Bootcamp models do not help diversity, equity, and inclusion when the only option involves four days of unpaid work. We need to provide learning communities that allow for flexible and supportive learning modalities. As a nation we must root cybersecurity trainings in groups that face historical exclusion in the tech and cyber industry.
These four-day learning bonanzas also hurt organizations. As a CEO do you want your entire cyber/IT team out of pocket for four days? What if like many small businesses as CEO you are your entire cyber/IT team? Can you be out for four days?
A Better Way forward with CyberDI and Southern Connecticut State University
At SCSU, we have developed and iterated on the CyberDI curriculum that they will deliver on our online and offline campuses as an LTP through four rounds of iterative design with the goals of using principles of cognitive science in curriculum development and delivery.
Real science. Not bootcamp marketing or certificate mill hype.
In our five-week class model you meet twice a week for live classes each week. Instructors schedules these classes either at noon, the evening, or the weekends depending on local audience needs. They offer hybrid and fully online versions. The lectures and discussions get recorded so if life gets in the way anyone can catch up.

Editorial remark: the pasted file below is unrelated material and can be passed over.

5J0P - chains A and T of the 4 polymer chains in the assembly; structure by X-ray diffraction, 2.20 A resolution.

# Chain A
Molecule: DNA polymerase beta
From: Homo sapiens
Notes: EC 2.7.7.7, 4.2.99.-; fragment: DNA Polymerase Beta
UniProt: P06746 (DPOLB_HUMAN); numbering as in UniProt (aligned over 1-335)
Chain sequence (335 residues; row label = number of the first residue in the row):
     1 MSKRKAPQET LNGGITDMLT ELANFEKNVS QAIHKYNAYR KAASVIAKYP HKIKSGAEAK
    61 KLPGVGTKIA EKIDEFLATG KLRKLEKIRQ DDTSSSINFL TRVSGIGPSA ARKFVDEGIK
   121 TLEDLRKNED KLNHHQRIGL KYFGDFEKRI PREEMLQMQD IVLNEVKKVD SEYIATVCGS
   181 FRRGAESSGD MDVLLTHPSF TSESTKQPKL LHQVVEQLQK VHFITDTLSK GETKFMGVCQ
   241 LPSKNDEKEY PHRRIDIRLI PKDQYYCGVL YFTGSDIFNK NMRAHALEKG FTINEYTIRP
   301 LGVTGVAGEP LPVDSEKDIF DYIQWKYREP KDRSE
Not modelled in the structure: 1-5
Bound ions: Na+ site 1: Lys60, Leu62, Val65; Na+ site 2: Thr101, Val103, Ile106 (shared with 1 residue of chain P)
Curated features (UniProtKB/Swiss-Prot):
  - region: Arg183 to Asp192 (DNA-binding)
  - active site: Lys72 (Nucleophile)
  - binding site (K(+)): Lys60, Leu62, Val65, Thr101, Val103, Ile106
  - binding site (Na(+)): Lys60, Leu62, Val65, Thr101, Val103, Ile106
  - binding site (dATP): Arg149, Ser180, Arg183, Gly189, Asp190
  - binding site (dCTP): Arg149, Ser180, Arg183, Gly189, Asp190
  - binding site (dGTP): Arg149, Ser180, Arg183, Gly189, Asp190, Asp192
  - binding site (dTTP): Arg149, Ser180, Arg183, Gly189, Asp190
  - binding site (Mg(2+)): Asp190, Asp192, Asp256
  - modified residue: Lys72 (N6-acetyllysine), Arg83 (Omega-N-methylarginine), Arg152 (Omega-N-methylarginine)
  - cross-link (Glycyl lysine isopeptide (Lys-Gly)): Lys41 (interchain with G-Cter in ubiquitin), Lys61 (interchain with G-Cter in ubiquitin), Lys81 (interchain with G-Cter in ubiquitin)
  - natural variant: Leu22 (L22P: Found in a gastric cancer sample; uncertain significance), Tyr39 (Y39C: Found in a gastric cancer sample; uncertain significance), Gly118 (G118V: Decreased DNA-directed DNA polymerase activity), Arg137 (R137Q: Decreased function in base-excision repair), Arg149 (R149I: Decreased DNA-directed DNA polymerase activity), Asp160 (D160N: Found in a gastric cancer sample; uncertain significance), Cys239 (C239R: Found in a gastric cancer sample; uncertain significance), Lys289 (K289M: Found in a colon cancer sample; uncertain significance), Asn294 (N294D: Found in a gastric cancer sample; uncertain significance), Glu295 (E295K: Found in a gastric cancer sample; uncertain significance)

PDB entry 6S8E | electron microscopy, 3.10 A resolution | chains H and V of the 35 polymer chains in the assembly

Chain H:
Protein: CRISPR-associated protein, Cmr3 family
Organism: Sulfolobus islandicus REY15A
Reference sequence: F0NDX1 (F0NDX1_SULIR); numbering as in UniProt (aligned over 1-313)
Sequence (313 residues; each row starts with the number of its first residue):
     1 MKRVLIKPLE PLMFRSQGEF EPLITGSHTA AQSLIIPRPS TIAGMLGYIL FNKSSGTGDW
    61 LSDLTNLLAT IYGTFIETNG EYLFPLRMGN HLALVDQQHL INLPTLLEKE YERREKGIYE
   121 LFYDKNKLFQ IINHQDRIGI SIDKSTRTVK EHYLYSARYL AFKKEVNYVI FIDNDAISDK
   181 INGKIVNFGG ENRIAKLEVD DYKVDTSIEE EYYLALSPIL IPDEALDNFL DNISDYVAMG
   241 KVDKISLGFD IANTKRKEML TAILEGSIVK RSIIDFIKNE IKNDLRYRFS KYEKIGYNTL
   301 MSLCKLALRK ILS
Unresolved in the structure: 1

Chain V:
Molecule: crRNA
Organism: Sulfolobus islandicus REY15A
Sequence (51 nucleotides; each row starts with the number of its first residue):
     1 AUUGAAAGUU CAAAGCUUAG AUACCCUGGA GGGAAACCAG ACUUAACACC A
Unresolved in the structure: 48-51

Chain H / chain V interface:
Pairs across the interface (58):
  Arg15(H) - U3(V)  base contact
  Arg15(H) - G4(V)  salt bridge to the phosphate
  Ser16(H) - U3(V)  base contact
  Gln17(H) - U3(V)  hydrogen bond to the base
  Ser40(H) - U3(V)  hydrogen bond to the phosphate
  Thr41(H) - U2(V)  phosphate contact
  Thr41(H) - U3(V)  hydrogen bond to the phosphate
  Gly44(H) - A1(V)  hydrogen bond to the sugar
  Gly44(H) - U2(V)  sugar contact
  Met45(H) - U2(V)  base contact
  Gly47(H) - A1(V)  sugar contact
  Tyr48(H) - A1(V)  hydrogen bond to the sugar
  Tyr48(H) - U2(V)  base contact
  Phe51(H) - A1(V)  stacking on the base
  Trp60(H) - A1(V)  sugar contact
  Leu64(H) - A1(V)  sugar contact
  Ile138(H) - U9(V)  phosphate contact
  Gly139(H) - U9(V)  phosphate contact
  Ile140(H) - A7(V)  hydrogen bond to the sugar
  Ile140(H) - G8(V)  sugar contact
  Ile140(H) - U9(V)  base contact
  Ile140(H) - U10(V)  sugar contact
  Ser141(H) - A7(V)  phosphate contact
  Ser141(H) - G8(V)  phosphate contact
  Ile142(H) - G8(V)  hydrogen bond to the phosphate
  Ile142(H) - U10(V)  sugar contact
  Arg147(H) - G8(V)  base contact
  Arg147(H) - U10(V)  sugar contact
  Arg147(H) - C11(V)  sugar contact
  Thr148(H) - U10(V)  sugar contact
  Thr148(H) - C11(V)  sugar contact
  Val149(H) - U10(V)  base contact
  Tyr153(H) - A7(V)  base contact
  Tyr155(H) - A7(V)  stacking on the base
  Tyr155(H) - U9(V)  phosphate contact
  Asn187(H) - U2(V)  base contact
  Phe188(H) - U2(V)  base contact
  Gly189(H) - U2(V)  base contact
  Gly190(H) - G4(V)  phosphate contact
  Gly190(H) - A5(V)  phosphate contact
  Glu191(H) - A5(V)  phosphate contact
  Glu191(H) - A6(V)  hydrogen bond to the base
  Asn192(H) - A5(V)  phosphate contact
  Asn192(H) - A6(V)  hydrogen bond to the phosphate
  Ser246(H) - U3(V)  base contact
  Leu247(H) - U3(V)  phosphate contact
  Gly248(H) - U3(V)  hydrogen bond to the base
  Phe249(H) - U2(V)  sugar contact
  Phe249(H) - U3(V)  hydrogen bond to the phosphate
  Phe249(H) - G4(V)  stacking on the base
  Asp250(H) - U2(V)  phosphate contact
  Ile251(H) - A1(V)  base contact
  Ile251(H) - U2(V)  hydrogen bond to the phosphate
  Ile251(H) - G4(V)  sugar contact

Every practice and process in the CMMC model gets covered through systematic and explicit instruction following the “Instructor does, class does, you do” model. This predictability, science tells, us, improves learning.
Social learning, not just explicit instruction, gets baked into the model. We have two weekly office hours where instructors and community members just drop in to get specific technical help or to ask general questions about course content.
We know from research, building scaffolds that gives learners support drives success.
Our course navigation is simple and works in Blackboard, Canva, Microsoft Teams, or my favorite a simple HTML website. In every module you are asked to read, write, and participate. We give you access to easy to navigate resources.